HEATHER PITT: I’m Heather Pitt. I’m the drama teacher in a fairly small creative arts department in a coed school on the northern beaches. My students are very able and enthusiastic.
In year 11 drama, we explore the syllabus– specifically elements of production– by devising and exploring a play. The class worked together to produce and perform Dags by Debra Oswald. My student– Annsley Y– chose lighting design. And I really encouraged her in this area, because I knew that this is where her skills and talents were.
We had the advantage of rehearsing in the classroom, and we have a lighting bar in the classroom. So Annsley was able to actually create the lighting design during rehearsals, and I supported her in that process. And we sought outside help when we needed it– because I’m no lighting design expert– but between us we were able to muddle through and come up with some really creative ways to light and design the year 11 class production.
I introduce the IP as far back as year 10. When I have students in drama in year 10, I introduce the idea to them that there are a number of projects they can choose– not just performance. That comes from them watching the year 12s performing their pieces and me showing them their projects. Then in year 11, specifically, I introduce the ideas of the projects more specifically, when we’re doing the elements of production. In year 12, I introduce the projects in term one of year 12. I talk the students through the variety of projects available to them and encourage them in areas where they show interest, and where I think their skills are.
I engage my students through practical experience, specifically through the year 11 play. And I knew from that experience that Annsley was very engaged with lighting. I supported her by providing opportunities outside of school for her to seek advice, and through a local theater company. I made a connection there for her. I supported her through theory and discussion and technical advice, which, if I didn’t know, I could steer her to someone else that might be able to help.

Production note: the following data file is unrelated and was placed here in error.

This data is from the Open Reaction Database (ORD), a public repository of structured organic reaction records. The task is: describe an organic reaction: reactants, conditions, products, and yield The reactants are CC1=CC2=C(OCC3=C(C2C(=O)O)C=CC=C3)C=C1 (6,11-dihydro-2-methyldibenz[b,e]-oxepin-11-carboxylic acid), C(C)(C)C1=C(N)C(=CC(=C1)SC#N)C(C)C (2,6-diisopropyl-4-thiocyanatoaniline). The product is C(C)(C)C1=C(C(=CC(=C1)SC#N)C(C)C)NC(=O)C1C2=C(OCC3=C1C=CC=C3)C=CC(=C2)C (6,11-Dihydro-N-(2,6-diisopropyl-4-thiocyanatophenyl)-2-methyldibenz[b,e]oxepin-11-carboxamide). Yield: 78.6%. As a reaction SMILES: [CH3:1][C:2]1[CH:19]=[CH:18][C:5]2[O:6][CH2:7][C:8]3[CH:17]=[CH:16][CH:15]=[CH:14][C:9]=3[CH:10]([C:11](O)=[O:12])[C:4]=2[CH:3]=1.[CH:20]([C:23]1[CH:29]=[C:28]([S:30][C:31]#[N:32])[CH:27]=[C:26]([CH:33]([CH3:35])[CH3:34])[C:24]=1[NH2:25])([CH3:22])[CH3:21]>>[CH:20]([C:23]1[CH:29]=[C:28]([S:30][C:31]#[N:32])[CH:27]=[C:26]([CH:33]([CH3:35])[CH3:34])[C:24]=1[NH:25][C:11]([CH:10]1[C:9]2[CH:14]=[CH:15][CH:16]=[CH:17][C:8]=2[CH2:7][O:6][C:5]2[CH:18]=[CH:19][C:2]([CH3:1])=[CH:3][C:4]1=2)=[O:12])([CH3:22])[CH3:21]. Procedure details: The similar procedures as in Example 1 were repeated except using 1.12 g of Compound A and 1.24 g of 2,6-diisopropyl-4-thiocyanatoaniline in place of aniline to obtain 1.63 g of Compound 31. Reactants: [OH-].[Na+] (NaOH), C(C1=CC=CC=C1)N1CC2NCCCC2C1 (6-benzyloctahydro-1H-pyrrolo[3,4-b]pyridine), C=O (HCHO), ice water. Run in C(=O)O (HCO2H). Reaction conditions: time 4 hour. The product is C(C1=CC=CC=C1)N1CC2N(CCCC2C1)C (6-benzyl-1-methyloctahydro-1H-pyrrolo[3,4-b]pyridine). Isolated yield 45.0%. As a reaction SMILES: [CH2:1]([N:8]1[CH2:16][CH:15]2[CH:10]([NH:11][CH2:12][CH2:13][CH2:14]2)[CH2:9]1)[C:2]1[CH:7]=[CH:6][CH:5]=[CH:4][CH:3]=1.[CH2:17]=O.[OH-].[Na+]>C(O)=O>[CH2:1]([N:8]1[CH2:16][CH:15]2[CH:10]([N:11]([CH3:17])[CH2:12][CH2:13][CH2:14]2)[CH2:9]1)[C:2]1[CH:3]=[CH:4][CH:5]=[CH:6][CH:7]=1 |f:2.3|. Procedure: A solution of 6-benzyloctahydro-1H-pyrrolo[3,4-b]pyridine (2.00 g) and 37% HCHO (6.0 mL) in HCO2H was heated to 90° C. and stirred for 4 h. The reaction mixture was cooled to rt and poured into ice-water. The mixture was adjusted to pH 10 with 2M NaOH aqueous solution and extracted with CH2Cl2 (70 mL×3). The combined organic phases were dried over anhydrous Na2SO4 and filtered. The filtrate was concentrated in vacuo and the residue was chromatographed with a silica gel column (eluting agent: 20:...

I supported her through my knowledge of the texts, encouraging her to choose a text that I think would engage her. My experience of the text– productions that I had seen of the text– help in our discussions together, that I help provide some sort of inspiration for her and insight for her into the plays. And I supported her through ongoing conversations and feedback, looking through the logbook, giving her any feedback that I felt would really help her to progress with the project.
We were fortunate with having such a small cohort, that I could spend a lot of time on the individual project. We were able to set aside lessons where we specifically worked on the project together. We were able to look over the text together. We were able to analyze the text together. We were able to look at different– brainstorm different options and ideas for lighting together.
So we were fortunate in that way that we did have the luxury of time on our side, and the ability to use lessons. In other cases, I’ve had to use outside of lesson time. I had to use lunchtimes and free periods for the student. I always have examples of exemplar logbooks to show my students, way back in year 10. This gives them the idea of what a logbook should be, what it should entail, what should– aims and goals that we should have in the logbook.